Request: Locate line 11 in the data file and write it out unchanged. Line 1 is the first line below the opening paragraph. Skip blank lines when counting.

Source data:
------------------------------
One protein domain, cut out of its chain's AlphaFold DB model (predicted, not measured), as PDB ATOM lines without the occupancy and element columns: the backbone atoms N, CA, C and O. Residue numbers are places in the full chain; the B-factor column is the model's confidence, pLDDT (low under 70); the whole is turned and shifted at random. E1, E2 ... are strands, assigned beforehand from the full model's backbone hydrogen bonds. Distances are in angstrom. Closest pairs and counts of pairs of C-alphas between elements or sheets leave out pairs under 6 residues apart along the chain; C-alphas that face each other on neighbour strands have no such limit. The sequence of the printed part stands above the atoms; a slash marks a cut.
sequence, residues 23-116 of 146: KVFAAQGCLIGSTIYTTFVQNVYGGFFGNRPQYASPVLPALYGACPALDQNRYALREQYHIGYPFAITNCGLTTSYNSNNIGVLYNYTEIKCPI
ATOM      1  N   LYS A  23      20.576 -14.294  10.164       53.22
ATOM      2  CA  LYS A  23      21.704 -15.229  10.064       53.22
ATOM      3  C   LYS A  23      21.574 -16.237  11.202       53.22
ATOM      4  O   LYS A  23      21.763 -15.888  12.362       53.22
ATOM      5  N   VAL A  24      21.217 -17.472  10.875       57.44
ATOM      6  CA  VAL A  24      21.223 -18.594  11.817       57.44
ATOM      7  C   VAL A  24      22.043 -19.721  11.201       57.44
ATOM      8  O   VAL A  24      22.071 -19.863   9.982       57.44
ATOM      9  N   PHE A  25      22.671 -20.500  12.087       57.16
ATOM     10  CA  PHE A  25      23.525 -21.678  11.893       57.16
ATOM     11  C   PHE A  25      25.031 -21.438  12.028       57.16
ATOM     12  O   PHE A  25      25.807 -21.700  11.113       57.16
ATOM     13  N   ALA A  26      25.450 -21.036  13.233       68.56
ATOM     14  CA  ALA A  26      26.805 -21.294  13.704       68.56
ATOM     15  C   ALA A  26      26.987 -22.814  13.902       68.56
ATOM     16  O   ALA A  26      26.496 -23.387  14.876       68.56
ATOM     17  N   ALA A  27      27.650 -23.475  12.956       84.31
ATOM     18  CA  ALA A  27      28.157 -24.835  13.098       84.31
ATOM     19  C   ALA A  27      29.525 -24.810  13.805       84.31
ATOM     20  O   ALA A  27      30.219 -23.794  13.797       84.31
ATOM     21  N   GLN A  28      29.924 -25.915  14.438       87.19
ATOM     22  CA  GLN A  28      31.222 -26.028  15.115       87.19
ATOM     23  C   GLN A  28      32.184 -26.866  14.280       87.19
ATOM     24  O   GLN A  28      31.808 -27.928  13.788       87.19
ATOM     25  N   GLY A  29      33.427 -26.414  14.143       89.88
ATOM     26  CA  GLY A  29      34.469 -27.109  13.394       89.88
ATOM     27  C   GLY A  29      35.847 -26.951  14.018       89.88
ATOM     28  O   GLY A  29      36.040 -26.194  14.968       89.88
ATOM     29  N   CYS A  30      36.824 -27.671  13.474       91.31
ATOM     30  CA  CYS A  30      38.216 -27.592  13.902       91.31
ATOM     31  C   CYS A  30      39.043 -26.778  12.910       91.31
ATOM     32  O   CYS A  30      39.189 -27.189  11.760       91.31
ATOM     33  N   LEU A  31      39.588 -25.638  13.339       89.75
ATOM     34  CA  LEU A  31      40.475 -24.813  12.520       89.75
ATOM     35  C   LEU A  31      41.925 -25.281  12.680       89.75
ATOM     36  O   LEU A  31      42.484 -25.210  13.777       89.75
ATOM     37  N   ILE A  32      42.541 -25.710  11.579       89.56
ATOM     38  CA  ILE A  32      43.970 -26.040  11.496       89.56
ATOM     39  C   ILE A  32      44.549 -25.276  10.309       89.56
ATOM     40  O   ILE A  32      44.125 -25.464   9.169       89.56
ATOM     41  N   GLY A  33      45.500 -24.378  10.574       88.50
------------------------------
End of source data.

ATOM     10  CA  PHE A  25      23.525 -21.678  11.893       57.16